AMCA files for bankruptcy following the recently disclosed security breach

Pierluigi Paganini June 19, 2019

Retrieval-Masters Creditors Bureau, the company that operates healthcare billing services provider AMCA, has filed for Chapter 11 bankruptcy due to a recent data breach.

Retrieval-Masters Creditors Bureau, the company that operates the recovery agency for patient collections American Medical Collection Agency (AMCA), has filed for Chapter 11 bankruptcy due to a recent security breach that affected millions of individuals.

The company Retrieval-Masters Creditors Bureau would pay millions of dollars for the incident response, for this reason, it has decided to terminate AMCA.

The news is disconcerting and demonstrates the potential effects of a data breach on an organization.

The incident impacted millions of users, a filing with the U.S. Securities and Exchange Commission (SEC) Quest revealed that the attackers broke into the web payment portal of the American Medical Collection Agency between August 1, 2018 and March 30, 2019.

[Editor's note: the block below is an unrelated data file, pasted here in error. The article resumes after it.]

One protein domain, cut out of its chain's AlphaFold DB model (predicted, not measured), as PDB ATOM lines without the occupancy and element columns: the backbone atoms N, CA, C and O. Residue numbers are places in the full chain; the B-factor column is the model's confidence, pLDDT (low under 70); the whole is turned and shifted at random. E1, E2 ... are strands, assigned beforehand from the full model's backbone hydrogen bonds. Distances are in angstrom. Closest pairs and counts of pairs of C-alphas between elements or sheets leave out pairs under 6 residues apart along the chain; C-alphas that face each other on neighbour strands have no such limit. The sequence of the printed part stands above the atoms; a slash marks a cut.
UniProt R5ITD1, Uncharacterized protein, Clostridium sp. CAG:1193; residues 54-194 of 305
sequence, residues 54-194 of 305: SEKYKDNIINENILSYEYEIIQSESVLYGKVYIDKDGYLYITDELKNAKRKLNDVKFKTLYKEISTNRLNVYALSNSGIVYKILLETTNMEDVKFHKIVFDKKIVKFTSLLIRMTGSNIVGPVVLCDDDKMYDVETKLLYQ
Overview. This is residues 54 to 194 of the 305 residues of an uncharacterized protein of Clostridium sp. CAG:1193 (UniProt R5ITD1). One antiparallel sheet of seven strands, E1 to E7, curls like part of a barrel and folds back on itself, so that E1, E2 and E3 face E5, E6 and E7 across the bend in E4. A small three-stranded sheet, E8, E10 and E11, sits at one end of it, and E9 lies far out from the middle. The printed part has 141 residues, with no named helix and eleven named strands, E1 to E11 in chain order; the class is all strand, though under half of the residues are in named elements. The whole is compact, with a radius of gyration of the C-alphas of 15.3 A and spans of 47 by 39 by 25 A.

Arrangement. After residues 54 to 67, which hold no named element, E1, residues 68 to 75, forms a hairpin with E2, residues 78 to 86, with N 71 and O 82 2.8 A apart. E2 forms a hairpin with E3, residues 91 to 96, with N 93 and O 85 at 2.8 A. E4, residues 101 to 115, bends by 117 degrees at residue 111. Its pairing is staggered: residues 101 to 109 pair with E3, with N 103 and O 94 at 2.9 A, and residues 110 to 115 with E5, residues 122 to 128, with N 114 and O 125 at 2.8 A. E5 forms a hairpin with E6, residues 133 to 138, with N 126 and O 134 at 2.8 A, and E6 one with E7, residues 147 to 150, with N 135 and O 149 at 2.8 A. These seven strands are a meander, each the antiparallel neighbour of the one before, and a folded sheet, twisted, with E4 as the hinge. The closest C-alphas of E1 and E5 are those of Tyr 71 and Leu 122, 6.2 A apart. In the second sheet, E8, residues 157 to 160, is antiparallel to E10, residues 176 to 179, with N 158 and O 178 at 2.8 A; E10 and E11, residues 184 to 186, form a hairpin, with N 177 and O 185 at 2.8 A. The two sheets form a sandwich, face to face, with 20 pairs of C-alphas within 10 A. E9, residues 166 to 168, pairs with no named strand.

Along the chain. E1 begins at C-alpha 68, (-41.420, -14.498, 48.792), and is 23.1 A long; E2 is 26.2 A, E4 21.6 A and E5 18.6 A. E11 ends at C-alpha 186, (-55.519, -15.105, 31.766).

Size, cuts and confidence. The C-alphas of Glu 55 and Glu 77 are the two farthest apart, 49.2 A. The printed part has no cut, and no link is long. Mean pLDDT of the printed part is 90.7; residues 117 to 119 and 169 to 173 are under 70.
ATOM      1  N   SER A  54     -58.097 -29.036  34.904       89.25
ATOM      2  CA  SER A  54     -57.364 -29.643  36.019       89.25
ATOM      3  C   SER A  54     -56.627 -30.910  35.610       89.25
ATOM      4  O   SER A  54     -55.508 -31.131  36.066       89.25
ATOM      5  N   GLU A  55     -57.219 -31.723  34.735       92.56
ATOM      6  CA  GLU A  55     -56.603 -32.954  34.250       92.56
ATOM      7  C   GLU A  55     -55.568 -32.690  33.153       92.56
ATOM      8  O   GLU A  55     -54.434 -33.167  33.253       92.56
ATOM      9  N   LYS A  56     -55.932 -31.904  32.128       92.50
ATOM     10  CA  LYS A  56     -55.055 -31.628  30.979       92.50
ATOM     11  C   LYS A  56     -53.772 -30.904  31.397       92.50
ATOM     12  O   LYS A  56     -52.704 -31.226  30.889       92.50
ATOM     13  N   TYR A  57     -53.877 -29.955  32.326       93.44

AMCA provides services to numerous firms, including the revenue cycle management provider Optum360, medical testing firm Quest Diagnostics, and LabCorp.

AMCA databreach

The security breach has impacted roughly 12 million of Quest Diagnostics‘ patients and roughly 7.7 of LabCorp patients. After the disclosure of the incident, Labcorp announced the terminations of business activities with AMCA and Quest Diagnostics has suspended sending collection requests to AMCA.

The hackers broke into company databases containing millions of medical test lab patients’ personal and payment information.

Other 422,000 patients of BioReference Laboratories, roughly 500,000 patients of CareCentrix, and customers of Sunrise Laboratories were also impacted by the security breach.

AMCA is in the storm, several class action lawsuits have been filed against it, and the number of potentially affected people continue to grow.

According to documents submitted to the U.S. Bankruptcy Court in the Southern District of New York, many payment cards used on the AMCA web site had been used for fraudulent charges.

The investigation into the incident has cost AMCA roughly $400,000 and it has been estimated that the company will spend another $3.8 million to send millions of notices to impacted individuals.

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Pierluigi Paganini

(SecurityAffairs – AMCA, hacking)

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